Campus gallery vandalized

Photo: Rachel Stratton
Part of the gallery was dedicated to those who wanted to donate their hair to be displayed on the floor.
Unfortunate incident hit art branch

By Grace Lehrian
News Editor/Spectator

Edinboro University’s art program was hit with an unfortunate incident earlier this semester, as a showcase created by Rachel Stratton and Travis Swoope was vandalized on numerous occasions. The gallery, titled “Head Shop/Sold As Is,” ran from Oct. 11 to Oct. 18.

Stratton is a photography major with a minor in art history and the junior was given the opportunity to display her work in the Bates Gallery in Loveland Hall. She shared the showcase with Travis Swoope, also a photography major in his junior year.

“Our show featured 30-plus medium format photographs and an interactive installation wherein participants had their hair cut and arranged to remain on the floor of the installation. Also featured were two large sculpture pieces and 13 salt and pepper shakers by Travis Swoope,” said Stratton. The gallery was set, and ready to be presented to the university and community, but it was dampened by what occurred afterwards.

Problems with the gallery began before the student’s opening day. Stratton busied herself with advertising for their showcase by putting up flyers in all of the buildings.  This type of advertisement was nothing out of the ordinary for a student who was preparing to showcase their work. 

What was out of the ordinary was what Stratton came back to find after placing her flyers across campus.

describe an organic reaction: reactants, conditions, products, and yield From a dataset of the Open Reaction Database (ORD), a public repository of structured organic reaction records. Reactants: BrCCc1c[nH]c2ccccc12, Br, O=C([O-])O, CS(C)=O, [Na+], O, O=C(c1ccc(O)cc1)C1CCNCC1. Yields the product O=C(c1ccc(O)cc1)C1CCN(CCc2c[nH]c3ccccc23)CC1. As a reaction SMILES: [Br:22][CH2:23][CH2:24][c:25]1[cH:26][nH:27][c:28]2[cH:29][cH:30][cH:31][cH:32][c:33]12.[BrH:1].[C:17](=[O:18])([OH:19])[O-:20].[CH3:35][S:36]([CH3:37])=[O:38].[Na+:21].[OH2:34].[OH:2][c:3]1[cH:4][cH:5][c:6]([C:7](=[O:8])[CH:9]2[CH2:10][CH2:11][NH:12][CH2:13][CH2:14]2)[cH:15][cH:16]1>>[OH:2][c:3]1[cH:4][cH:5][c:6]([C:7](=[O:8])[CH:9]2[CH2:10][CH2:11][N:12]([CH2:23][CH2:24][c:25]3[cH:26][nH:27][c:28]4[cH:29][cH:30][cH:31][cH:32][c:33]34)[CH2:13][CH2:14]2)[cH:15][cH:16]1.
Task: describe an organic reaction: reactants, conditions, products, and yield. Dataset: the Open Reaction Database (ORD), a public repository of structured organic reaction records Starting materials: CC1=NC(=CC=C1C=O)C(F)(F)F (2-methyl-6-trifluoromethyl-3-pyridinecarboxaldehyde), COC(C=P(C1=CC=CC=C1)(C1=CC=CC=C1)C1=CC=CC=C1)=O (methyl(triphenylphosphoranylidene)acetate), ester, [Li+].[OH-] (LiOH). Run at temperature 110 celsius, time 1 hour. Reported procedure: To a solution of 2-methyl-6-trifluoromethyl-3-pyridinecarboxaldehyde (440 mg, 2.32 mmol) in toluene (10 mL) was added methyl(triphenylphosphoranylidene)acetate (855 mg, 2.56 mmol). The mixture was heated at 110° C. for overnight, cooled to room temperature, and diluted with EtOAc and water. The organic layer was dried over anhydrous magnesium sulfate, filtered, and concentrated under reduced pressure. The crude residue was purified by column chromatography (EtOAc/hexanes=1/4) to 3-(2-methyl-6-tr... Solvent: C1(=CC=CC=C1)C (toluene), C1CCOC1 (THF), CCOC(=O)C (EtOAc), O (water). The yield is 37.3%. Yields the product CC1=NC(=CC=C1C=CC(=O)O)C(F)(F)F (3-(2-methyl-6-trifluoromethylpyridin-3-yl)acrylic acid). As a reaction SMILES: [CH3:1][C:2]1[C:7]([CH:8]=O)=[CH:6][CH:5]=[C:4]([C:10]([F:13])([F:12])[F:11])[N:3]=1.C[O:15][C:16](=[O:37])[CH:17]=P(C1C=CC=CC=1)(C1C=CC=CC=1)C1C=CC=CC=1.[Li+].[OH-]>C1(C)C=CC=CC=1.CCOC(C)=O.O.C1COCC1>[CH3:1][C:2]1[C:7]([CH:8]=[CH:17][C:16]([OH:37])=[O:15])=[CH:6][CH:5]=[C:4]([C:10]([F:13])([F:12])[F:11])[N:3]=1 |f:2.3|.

“When I returned to Doucette for class just an hour later, one side of the building was entirely cleared of our show cards. They had all been ripped, crumpled, and thrown away. I had eliminated that possibility that a custodial member had done this, and I simply resolved to hang more cards,” Stratton said.  Stratton said that she filed a report to the police, but this was not the end of their struggle with vandalism.

The artist showcased their art, and the Bates Gallery was finally open. The artist returned to find that their work had been stolen.

“Two ceramic salt and pepper shakers were stolen from our exhibit, between 12 p.m. and 1 p.m. on Oct. 16. They were titled “Salt and Pecker Shakers,” and they were, in fact, 13 hand-sculpted, ceramic penises. One of the two pieces stolen was later found stashed away in the ceramic studio, hidden, presumably, by the thief,” said Stratton.

Stratton spends much of her time in Loveland. Besides being photography major, she also holds a position as a nude model for the art department. This gave her a better idea of when the art disappeared from the gallery. When she reported for work, she happened to stop into the gallery seeing that all 13 items were pres ent, but on a break she found that two of them were missing. 

“A police report was promptly filed,” said Stratton. In the weeks following the opening of the gallery, the vandalism seemed to return to the advertisement fliers.

“Over the next week preceding the grand opening of our show on Oct. 11, many more of our cards were defaced, burned, torn, scattered, and thrown away. The destruction was appearing more and more threatening and violent, so we filed a police report. They half-heartedly offered to do infrequent walk-throughs of the building. They staunchly denied our concerns and pleas for security cameras in Loveland Hall, to prevent this kind of malevolence. We were already fearful of our work being vandalized and stolen,” said Stratton.

Stratton said that this type of vandalism is not new to her and Swoope.